[co-author: Olivia Stein]
An inventor develops an invention, files a patent application and assigns the application for value to the company they founded. Later, the inventor founds another company and develops an improved version of their original invention. Then, the inventor’s former company sues the inventor or the inventor’s current company for patent infringement. In response, the inventor argues that the patent for the original invention is invalid. Should the inventor be able to do so? The U.S. Supreme Court’s decision in Minerva v. Hologic answers this question in part, but leaves several issues open for later resolution.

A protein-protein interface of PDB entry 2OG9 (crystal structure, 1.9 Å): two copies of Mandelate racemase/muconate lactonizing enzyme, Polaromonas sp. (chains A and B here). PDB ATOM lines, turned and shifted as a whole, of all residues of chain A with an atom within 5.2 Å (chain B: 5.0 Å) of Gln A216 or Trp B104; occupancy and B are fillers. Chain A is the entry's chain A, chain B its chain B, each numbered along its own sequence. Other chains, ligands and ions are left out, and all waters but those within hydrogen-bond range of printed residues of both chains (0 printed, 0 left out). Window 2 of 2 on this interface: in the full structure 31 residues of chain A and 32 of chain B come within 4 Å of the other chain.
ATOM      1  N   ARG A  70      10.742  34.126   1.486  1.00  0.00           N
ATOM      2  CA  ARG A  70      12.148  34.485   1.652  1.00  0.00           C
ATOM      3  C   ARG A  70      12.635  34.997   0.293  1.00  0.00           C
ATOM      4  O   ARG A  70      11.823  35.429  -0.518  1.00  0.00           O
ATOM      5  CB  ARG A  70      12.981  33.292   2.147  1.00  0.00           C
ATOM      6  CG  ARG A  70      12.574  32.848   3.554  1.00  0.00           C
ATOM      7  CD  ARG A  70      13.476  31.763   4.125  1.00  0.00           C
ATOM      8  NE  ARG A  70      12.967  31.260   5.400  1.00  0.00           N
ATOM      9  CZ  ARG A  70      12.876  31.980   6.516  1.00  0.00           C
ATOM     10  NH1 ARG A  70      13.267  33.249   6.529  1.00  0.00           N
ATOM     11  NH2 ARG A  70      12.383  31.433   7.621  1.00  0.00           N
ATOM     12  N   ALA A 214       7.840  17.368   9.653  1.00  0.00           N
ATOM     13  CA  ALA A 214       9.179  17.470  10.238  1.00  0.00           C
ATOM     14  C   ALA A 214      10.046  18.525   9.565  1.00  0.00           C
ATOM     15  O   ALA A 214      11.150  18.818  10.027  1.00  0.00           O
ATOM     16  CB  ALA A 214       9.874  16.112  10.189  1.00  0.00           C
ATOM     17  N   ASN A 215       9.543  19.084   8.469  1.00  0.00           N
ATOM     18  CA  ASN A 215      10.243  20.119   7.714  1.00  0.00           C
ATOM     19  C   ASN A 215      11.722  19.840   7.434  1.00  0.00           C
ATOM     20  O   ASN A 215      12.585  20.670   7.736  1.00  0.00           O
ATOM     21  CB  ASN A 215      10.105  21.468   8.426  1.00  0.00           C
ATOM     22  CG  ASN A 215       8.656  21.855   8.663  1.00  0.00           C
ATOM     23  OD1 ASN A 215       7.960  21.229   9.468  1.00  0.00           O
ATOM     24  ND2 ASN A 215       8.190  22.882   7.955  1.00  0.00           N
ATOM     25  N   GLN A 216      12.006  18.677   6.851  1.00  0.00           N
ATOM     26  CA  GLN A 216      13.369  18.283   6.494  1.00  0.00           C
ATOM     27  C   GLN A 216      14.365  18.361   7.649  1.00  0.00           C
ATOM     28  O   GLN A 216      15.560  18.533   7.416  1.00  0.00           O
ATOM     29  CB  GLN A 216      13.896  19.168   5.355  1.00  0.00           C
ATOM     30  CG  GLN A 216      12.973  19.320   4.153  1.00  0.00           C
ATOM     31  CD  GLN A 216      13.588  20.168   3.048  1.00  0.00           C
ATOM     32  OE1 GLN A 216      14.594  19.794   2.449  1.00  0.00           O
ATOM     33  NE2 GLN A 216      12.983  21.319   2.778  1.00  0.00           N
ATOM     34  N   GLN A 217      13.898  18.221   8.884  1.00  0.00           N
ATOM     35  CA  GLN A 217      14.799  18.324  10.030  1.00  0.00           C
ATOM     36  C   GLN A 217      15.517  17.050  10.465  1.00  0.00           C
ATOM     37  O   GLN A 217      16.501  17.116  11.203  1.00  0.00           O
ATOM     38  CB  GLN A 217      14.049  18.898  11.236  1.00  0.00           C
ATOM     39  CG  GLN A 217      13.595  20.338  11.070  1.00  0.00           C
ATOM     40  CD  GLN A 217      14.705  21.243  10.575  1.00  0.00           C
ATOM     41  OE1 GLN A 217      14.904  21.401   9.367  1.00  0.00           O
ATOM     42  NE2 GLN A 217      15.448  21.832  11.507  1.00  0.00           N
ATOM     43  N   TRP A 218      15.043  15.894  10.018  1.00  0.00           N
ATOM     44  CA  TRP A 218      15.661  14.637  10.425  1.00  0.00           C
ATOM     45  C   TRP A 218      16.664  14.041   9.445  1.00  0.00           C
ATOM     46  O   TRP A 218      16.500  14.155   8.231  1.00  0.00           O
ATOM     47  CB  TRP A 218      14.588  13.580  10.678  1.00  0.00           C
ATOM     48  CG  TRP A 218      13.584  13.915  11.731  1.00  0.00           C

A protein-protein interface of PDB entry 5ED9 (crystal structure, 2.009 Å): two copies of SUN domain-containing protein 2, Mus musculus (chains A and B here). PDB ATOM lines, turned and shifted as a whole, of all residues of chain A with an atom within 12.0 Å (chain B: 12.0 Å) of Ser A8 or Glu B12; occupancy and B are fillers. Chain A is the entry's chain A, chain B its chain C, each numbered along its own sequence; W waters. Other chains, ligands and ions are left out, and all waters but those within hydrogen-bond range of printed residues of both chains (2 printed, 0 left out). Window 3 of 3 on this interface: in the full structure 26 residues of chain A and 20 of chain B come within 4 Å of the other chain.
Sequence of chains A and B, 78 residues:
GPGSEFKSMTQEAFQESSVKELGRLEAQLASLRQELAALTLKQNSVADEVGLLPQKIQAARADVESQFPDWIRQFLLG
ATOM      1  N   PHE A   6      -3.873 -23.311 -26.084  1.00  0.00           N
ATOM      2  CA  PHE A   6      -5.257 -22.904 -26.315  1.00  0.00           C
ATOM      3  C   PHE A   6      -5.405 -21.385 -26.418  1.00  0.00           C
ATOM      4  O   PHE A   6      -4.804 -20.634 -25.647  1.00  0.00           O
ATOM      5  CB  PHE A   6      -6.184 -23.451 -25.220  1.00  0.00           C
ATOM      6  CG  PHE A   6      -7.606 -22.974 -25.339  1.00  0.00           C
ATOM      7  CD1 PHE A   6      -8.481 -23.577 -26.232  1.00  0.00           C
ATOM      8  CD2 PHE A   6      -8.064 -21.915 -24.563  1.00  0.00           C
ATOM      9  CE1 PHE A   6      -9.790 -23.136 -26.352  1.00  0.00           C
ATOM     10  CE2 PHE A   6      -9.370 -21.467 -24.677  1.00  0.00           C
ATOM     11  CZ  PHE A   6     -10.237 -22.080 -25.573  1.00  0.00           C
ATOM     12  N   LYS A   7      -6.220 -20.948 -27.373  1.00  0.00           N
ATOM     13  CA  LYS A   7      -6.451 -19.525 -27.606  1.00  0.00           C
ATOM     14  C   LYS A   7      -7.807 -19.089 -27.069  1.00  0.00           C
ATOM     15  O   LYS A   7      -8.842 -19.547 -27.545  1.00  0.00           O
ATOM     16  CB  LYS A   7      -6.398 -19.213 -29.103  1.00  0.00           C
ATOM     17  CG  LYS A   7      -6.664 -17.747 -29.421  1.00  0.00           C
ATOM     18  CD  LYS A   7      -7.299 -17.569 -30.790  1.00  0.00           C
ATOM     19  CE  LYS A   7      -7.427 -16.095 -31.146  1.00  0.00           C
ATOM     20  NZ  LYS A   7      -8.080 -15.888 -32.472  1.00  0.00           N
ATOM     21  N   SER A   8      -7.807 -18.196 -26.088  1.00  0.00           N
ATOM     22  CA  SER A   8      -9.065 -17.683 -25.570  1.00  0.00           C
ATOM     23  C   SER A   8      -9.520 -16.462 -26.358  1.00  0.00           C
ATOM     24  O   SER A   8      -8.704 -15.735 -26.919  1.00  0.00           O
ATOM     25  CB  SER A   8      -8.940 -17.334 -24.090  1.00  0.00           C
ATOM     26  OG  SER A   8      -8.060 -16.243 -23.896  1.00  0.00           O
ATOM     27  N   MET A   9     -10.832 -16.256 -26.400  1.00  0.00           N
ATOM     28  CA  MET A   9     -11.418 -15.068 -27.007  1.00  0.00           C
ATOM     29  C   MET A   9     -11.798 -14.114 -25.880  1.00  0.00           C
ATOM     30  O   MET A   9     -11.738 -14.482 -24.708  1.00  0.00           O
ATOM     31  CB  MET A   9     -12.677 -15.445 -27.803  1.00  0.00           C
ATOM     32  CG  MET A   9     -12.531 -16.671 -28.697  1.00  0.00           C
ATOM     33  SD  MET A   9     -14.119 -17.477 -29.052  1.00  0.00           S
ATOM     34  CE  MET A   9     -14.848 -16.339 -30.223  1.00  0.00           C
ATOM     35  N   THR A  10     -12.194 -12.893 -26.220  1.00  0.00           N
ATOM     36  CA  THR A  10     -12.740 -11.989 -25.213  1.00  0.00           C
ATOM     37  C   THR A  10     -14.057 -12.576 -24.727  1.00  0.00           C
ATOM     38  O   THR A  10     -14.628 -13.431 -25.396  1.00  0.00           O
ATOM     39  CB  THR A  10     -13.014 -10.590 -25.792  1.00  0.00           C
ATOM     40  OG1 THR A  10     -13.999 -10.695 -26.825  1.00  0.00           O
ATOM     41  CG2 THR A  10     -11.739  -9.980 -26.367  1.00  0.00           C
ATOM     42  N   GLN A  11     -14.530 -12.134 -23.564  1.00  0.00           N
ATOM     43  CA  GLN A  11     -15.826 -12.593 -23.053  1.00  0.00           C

Csaba Truckai invented a device to treat abnormal uterine bleeding called the NovaSure System. He then filed a patent application and assigned his interest in the application, along with his interest in any continuation applications, to the company he founded, Novacept. Novacept later sold all its assets, including the NovaSure System patent, and the patent was eventually acquired by Hologic. Truckai went on to found Minerva Surgical and invented an improved device to treat abnormal uterine bleeding. The NovaSure System is “moisture permeable” and conducts fluid out of the uterine cavity during treatment. In contrast, Truckai’s new invention, the Minerva Endometrial Ablation System, is “moisture impermeable” and does not remove any fluid during treatment.